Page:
Posts Tagged ‘Singapore’

Wan Qing Yuan

26 Jan 2012: Wan Qing Yuan, Singapore

The Sun Yat Sen Nanyang Memorial Hall (孙中山南洋纪念), also known as Wan Qing Yuan (晚晴园), is a double-storey colonial villa at Balestier in Singapore. The villa is a museum commemorating Dr Sun Yat Sen, who visited Singapore eight times between 1900 and 1911.

The villa was originally named as Bin Chan House (明珍庐).  In 1905, a rubber magnate Teo Eng Hock (张永福, 1871-1958) bought this villa for his aged mother, Mdm Tan Poh Neo (陈宝娘) and renamed the villa as Wan Qing Yuan.

“Wan Qing” was an inspiration drawn from work of famous Tang poet Li Shangying (李商隐). In his poem Wang Qing (《晚晴》), Li wrote: Heaven is compassionate for the remote, quiet grass; just like we treasure the clear, wanning dusk ( “天意怜幽草,人间重晚晴”).

As you entered into Wan Qing Yuan, you are warmly greeted by two wooden panels with engraving of Wang Zhaoming’s (汪兆铭) poem:





Wang wrote this poem for Teo Eng Hock when he published his memoir, Nanyang and the Founding of the Republic (《南洋与创立民国》) in 1933. This book offers many insights into the relationship between Singapore and the revolutionary career of Dr Sun Yat Sen.

So, how did Dr Sun get acquaintance to Teo Eng Hock, Tan Chor Nam and Lim Nee Soon, his three key supporters in Singapore?

Teo Eng Hock was a fervent supporter of the Chinese Revolution movement to overthrow the Qing dynasty in China. In 1904, the trio founded the revolutionary newspaper, Thoe Lam Jit Poh (图南日报).

When Dr  Sun Yat Sen stumbled upon the Thoe Lam Jit Poh, superscribed with a motto urging Chinese nationals “to relieve themselves of Manchuria’s control in China”, he came eagerly to Singapore to meet them.

Teo Eng Hock offered the villa to Dr Sun Yat Sen as the Singapore branch of the the Chinese Revolutionary Alliance or Tong Meng Hui (同盟会) for his revolutionary activities in February 1906 until the successful Xinhai Revolution in 1911.

On 6 April 1906, Dr Sun started its first Singapore political branch Tong Meng Hui at Wan Qing Yuan with co-founders Tan Chor Nam as chairman, Teo Eng Hock and his nephew Lim Nee Soon as the office bearers. Tong Meng Hui was formed to create awareness of the revolution and garner support from the overseas Chinese people, collect funds to help fight the cause, and assemble volunteers to join in the uprisings.

Wan Qing Yuan was then established as the alliance’s Southeast Asia headquarters. Notably, Teo Eng Hock was the great-granduncle of Singapore’s current Deputy Prime Minister, Teo Chee Hean.

Sitting at the most right in the above picture was a twenty-two year old young man, Tan Chor Nam (陈楚楠, 1884-1971), who became the leader of Tong Meng Hui.

Second on the left was Mr. Lim Nee Soon (林义顺, 1879 -1936), the nephew of Teo Eng Hock. Educated in Singapore, Lim Nee Soon worked for various organizations before he founded his own company, Lim Nee Soon & Co in 1911. He was one of the pioneers of rubber planting along with Tan Chor Nam and Dr. Lim Boon Keng. His big investments in the pineapple industry won him the nickname “Pineapple King”. A few Singapore villages and roads, such as Nee Soon Village and Nee Soon Road, were named after him. The names were later translated to pinying “Yishun” to be in line with the national use of Mandarin.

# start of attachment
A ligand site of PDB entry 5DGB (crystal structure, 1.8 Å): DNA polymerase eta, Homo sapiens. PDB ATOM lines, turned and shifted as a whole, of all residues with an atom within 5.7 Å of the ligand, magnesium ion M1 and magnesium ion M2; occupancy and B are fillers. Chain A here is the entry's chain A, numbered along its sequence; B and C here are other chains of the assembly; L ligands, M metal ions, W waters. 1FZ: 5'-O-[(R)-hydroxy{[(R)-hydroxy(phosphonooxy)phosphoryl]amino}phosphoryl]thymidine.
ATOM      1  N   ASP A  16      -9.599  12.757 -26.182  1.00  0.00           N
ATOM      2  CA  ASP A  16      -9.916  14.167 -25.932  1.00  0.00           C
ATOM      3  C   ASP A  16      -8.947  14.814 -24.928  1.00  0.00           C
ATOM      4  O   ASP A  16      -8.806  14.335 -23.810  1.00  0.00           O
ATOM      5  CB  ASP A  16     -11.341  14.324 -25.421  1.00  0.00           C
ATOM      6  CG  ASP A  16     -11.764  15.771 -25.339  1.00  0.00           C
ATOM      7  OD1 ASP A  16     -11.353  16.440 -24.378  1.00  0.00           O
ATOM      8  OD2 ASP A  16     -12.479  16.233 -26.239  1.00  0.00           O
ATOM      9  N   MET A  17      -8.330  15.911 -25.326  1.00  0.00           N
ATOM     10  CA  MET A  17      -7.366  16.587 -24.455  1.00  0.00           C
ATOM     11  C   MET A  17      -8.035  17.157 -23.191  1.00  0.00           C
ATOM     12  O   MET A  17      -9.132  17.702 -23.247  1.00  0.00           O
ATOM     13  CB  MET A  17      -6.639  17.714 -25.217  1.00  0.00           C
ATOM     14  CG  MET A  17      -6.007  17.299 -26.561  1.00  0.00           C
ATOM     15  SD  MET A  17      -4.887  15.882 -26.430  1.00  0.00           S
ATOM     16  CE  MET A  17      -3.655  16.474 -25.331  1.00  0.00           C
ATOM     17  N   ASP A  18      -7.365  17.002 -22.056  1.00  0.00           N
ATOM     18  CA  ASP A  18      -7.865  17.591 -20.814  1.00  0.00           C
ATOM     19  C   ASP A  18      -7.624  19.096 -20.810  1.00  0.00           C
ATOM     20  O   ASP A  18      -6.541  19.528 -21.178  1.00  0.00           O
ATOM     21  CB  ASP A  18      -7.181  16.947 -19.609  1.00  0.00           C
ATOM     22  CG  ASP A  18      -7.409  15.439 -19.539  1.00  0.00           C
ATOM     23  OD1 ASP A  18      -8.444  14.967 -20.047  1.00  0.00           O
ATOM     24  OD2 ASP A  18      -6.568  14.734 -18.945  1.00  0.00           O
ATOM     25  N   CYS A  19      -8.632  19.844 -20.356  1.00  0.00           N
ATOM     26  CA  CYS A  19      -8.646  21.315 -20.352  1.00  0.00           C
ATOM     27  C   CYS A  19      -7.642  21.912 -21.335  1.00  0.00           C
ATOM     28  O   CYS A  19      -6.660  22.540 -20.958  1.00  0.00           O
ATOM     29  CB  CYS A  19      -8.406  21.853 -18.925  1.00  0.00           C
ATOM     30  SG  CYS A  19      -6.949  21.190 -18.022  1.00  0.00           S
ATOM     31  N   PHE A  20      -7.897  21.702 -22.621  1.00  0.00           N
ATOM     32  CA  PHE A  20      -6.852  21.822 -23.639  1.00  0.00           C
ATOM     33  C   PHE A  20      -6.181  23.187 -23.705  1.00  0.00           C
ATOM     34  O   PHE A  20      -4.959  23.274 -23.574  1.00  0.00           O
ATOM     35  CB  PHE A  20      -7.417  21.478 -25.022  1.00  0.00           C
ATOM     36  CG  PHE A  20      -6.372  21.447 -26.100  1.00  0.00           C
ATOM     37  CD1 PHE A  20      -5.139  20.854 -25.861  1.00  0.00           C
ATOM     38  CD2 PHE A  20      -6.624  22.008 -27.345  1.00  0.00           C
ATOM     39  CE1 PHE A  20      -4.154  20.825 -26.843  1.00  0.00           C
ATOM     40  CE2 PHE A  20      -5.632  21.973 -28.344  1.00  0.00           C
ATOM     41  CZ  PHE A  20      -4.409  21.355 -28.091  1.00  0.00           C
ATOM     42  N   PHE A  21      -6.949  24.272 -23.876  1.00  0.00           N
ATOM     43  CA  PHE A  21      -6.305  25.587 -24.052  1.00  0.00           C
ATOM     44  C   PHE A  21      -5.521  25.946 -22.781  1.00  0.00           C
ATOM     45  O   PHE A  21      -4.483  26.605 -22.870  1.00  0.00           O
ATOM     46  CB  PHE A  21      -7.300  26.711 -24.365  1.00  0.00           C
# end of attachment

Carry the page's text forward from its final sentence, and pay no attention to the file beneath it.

But most of all, Lim Nee Soon was always recognized by all Chinese as one of Sun Yat Sen’s best friends, whom he befriended and helped with funds to set the revolutionary forces on the uprising against the Manchu feudal rule in China.

Dr Sun bore many names. He is called Sun Wen (孫文) in China. While at school in Hong Kong, he is known as Yat Sen (逸仙). His most popular name Sun Zhongshan (孫中山) came from Nakayama (中山樵), a Japanese name given to him by Miyazaki Touten (宮崎滔天) who was a Japanese philosopher who aided and supported Sun Yat-sen during the Xinhai Revolution.

But in this Chinese calligraphy given to Teo Beng Wan (张明远, the nephew of Teo Eng Hock), you would notice that Dr Sun always signed off as Sun Wen (孙文) in his calligraphies. Sun Yat Sen often propogated Bo Ai ideal (博爱), which means “universal love” or “love for everyone” as one of the foundations for his idea of Chinese democracy.

Teo Beng Wan was active in fund raising for anti-Japanese movement. It was said that he was arrested by the Japanese during WWII for his anti-Japanese involvement. Teo Beng Wan never returned since.

This was another gift calligraphy for Lim Boon Keng ( 林文慶, 1869 – 1957), who was also known as Meng Qin. To facilitate the education of Straits-Chinese women, he set up the Singapore Chinese Girls’ School together with his friend in 1899. Lim Boon Keng later went into banking and co-founded the Oversea-Chinese Banking Corporation (OCBC).

Dr. Sun Yat Sen was born on 12 November 1866 to a Cantonese Hakka family in the village of Cuiheng (翠亨村) in the Guangdong province. Born into a family of farmers, he started herding cows along with other farming duties at age 6 and began schooling only at the age of ten.

Dr Sun learnt his English when he went to live with his elder brother, Sun Mei (孫眉) in Hawaii. In 1883, he was sent home to China as his brother had growing concern that Sun Yat Sen would embrace Christianity. He continued his education in Hong Kong and ultimately earned his license of Christian practice as a medical doctor from the Hong Kong College of Medicine for Chinese.